Linux date command tutorial

Linux date command is used to set and display date and time in the command line terminal. It is quite an interesting command which allows user to customize the result format when viewing the system date. If we view date command manual page, it says that Linux date command prints or set the system date and time. That means other than displaying date and calendar, date command also capable of managing date and time for Linux system.

Here is Linux date command information as you can find it in the manual page:

date - print or set the system date and time

date [OPTION]... [+FORMAT]
date [-u|--utc|--universal] [MMDDhhmm[[CC]YY][.ss]]

Display the current time in the given FORMAT, or set the system date.

From the synopsis above, we can see that Linux date command supports different format to display date and also provides the option to use utc (Universal Time Coordinated) or universal time (GMT- Greenwich Mean Time). Here are explanation and the complete list of options used in the synopsis example above:

  • OPTION - option to customize date command.

  • FORMAT - controls the output.

  • -u - print or set Coordinated Universal Time.

  • MM - month.

  • DD - day within month.

  • hh - hour.

  • mm - minute.

  • CC - first two digits of year.

  • YY - last two digits of year.

  • ss - second

Note: If an argument starts with +, date prints the `date' prints the current date and time (or the date and time specified by the `--date' in the format defined by that argument. CC, YY and ss are optional.

Linux date command view date and time examples

When issuing date command without any option in Slackware Linux, it displays locale's date and time plus timezone information:

[email protected]:~$ date
Thu Jul 2 11:21:27 MYT 2009

If we want to check current date and time, invoke date from command line terminal will give us the information we need. If you feel uncomfortable or annoying with the date output format, you can use date command with -R option to display date and time in RFC 2822 format. See date command example below:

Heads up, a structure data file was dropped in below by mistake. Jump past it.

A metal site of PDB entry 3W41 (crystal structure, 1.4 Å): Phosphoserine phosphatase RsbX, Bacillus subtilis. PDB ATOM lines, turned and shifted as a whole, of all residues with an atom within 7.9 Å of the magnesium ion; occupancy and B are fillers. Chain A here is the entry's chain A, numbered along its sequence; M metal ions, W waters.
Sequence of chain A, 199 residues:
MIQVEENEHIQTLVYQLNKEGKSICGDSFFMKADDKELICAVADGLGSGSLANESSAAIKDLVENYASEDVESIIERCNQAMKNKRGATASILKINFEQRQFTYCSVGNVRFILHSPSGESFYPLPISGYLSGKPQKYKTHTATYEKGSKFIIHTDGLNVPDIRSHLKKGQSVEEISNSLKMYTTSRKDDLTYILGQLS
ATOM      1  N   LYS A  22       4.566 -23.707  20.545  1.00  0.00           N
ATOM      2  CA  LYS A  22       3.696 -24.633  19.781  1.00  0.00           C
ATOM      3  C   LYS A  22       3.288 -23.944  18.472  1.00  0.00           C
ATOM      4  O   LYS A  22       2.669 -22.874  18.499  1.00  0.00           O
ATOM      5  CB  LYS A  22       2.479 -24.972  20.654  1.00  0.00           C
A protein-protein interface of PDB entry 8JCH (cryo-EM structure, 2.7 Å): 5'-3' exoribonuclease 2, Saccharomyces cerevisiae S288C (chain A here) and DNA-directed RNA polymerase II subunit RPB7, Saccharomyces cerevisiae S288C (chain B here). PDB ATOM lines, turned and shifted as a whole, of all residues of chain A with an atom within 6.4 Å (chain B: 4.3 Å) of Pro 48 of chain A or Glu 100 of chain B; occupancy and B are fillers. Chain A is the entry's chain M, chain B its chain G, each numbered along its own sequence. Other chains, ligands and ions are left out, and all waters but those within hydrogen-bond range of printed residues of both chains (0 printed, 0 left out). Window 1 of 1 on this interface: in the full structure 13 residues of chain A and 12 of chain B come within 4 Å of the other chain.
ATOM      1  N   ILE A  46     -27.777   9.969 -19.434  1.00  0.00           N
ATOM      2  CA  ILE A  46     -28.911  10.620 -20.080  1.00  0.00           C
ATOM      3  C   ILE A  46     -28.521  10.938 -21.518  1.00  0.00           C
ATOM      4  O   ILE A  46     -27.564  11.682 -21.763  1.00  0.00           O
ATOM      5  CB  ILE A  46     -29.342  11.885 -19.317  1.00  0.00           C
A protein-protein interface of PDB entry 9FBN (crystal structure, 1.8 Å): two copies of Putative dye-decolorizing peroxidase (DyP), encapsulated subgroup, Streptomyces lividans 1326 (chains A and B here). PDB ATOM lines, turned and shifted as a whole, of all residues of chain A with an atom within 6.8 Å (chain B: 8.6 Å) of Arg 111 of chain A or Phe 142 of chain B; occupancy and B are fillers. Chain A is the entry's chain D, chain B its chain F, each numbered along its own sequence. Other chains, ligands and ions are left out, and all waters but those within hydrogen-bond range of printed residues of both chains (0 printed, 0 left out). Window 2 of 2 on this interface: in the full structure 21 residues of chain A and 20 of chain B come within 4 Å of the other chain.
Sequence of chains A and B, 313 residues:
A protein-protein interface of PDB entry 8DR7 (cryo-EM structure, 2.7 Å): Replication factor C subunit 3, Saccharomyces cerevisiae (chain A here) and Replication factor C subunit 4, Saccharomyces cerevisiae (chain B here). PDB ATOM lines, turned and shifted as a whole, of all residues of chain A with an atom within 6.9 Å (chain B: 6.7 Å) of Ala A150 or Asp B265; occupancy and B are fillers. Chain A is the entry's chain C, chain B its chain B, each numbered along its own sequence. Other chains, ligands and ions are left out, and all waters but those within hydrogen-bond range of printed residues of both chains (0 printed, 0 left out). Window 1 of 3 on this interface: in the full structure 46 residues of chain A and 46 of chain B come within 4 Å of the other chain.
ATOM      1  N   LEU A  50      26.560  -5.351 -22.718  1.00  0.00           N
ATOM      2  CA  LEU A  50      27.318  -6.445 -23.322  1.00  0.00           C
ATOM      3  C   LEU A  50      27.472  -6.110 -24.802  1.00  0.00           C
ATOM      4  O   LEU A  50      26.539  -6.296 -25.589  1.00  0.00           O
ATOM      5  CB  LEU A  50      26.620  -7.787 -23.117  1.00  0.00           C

[email protected]:~$ date -R
Thu, 02 Jul 2009 14:15:21 +0800

To view Coordinated Universal Time (UTC), use date command with -u option. You'll see a result like the example below:

[email protected]:~$ date -u
Thu Jul 2 06:22:50 UTC 2009

To view date and time output in RFC 3339 format use --rfc-3339 option. Specify '--rfc-3339=date' to display date-only output or '--rfc-3339=ns' to show precise time to nanoseconds. Here are examples on how to issue date command with those options:

[email protected]:~$ date --rfc-3339=date
[email protected]:~$ date --rfc-3339=seconds
2009-07-02 14:18:23+08:00
[email protected]:~$ date --rfc-3339=ns
2009-07-02 14:18:34.629526452+08:00

If you want to check what is the day and date 15 days ago when you take emergency leave, for example, you can issue date command with --date=stringoption. See example below:

[email protected]:~# date --date='15 days ago'
Wed Jun 17 04:09:12 MYT 2009

You can also use weeks, months and years with --date=string option:

[email protected]:~# date --date='15 years ago' +'I know what you did on %D'
I know what you did on 07/02/94
[email protected]:~# date --date='15 months ago' +'I also know what you did on %F'
I also know what you did on 2008-04-02
[email protected]:~# date --date='15 weeks ago' +'You did it again on %A %B %Y'
You did it again on Thursday March 2009

The Linux date example above shows three different formats of output. We can do that using `date' conversion specifiers. Please check date manual pages for more information.

Linux date command set date and time examples

We did mention earlier that Linux date command can be used to set date and time in Linux system. Here are some examples on how to change date and time also the format of the output.

Use date command to set date and time in 24 hours format (0-24 format):

[email protected]:~# date '-s 2009-07-02 15:43:13 +0800'
Thu Jul 2 15:43:13 MYT 2009

We can also change the way time displayed to 12 hours (1-12 format). See the date command example below:

[email protected]:~# date '-s 2009-07-02 03:48:13 +0800'
Thu Jul 2 03:48:13 MYT 2009

That's it.

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